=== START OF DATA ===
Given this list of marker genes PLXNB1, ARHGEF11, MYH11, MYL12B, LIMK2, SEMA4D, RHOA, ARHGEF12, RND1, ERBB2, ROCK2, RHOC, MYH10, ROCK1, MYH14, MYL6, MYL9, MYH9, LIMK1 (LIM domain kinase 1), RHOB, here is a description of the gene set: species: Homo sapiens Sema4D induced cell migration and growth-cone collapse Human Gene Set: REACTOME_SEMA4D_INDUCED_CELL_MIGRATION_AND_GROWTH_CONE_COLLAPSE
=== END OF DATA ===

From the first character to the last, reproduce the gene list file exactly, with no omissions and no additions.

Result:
Given this list of marker genes PLXNB1, ARHGEF11, MYH11, MYL12B, LIMK2, SEMA4D, RHOA, ARHGEF12, RND1, ERBB2, ROCK2, RHOC, MYH10, ROCK1, MYH14, MYL6, MYL9, MYH9, LIMK1 (LIM domain kinase 1), RHOB, here is a description of the gene set: species: Homo sapiens Sema4D induced cell migration and growth-cone collapse Human Gene Set: REACTOME_SEMA4D_INDUCED_CELL_MIGRATION_AND_GROWTH_CONE_COLLAPSE